The pace of biodiversity
decline is quickening worldwide. Habitat break-up, pollution,
over-use of natural areas and the creation of artificial landscapes
increase the rate of erosion, while reducing species' opportunity
for migration, dispersion and exchange. How and by what means
can this situation be put right?
In 1995, the European Ministers of the Environment meeting in
Sofia, launched the Pan-European Biological and Landscape Diversity
Strategy (PEBLDS), so as to strengthen environment and biodiversity
conservation policies. They called “for the promotion of nature
protection, both inside and outside protected areas, by implementing
the European Ecological Network, a physical network of core
areas and other appropriate measures, linked by corridors and
supported by buffer zones, thus facilitating the dispersal and
migration of species” (PEBLDS).
The setting up of a Pan-European Ecological Network covering
Eurasia was one of the key steps taken under the Strategy. Work
has continued on this project, and it is now based on the numerous
national, regional and trans-regional ecological networks being
set up throughout Europe.
Ecological networks can positively influence the conditions
for the survival of species populations in the fragmented natural
areas and human dominated landscapes in Europe. In addition,
they allow a suitable and sustainable use of natural resources
through the interconnectivity of their physical elements with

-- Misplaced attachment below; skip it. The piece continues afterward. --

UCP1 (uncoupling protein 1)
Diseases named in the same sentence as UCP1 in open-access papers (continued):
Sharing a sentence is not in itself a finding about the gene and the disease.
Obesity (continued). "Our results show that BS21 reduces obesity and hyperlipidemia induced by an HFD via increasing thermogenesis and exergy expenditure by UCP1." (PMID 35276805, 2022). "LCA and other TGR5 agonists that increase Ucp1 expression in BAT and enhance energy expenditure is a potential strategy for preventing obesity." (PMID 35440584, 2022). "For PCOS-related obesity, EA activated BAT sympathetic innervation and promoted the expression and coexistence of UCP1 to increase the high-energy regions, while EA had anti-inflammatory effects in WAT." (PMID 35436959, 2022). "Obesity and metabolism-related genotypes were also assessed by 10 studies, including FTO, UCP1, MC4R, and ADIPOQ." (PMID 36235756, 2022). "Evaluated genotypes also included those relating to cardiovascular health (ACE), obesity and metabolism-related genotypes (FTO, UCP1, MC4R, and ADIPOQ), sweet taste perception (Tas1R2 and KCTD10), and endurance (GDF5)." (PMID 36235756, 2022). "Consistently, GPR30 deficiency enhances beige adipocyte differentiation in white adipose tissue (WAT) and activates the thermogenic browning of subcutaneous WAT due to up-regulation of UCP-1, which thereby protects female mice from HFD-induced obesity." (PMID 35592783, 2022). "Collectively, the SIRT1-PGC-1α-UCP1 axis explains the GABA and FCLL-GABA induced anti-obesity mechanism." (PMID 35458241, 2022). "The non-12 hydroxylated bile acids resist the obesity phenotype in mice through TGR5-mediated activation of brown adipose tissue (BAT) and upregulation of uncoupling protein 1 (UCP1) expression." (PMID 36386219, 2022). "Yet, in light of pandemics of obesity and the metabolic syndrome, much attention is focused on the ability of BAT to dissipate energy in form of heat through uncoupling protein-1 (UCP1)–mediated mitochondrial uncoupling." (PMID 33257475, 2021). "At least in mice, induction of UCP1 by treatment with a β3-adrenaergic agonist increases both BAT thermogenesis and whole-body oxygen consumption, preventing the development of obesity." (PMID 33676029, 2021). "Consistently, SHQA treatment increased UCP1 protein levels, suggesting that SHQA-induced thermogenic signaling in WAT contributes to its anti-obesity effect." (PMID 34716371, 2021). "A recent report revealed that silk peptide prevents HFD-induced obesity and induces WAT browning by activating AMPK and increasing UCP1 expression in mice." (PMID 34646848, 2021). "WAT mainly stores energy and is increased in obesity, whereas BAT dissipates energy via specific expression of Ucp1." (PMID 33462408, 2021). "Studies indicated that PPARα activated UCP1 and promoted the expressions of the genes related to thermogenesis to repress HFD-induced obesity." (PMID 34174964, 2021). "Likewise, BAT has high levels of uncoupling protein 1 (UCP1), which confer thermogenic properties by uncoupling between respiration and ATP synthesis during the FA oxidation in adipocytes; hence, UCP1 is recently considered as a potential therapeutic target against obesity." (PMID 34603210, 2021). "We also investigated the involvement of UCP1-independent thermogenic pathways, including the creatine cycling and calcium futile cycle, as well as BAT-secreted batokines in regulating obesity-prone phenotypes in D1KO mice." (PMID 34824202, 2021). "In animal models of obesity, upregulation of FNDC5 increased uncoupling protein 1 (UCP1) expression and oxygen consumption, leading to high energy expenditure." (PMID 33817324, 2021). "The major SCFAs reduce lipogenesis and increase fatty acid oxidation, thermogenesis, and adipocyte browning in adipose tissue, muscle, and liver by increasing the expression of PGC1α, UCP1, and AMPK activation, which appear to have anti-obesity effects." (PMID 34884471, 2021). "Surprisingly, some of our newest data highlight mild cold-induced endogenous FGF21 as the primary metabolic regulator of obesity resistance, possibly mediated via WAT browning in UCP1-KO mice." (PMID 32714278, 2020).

the landscape and existing social/institutional structures.
The preservation and ecological restoration of the green heart
of Europe is contemplated by the Council of Europe as a contribution
to the setting-up of a coherent spatial structure and the maintenance
of ecological processes and services.
Group of Experts on Protected
Areas and Ecological Networks
At its 28th meeting, the Standing Committee to the Bern Convention
decided to enlarge the mandate of the Group of Experts for
the setting up of the Emerald Network by including in its
terms of reference all the activities of the Convention related
to protected areas and ecological networks. The newly established
Group of Experts on Protected Areas and Ecological Networks
has therefore held its first meeting in 2009. The inclusion
of protected areas in the mandate of the Group aims to reinforce
the contribution of the Council of Europe to the Convention
on Biological Diversity’s Programme of Work on the topic.
Today, the Group of Experts on Protected Areas and Ecological
Networks continues to do the necessary work to implement Recommendation
No. 16 (1989) of the Standing Committee on Areas of Special
Conservation Interest (ASCI), by providing guidance on the setting-up
of the Emerald Network. In addition, the Group follows closely,
debates and makes proposals on the implementation at national
level of the Pan-European Ecological Network (PEEN). The final
aim of the Group is to present to the Standing Committee specific
proposals and/or Recommendations to help Parties progress further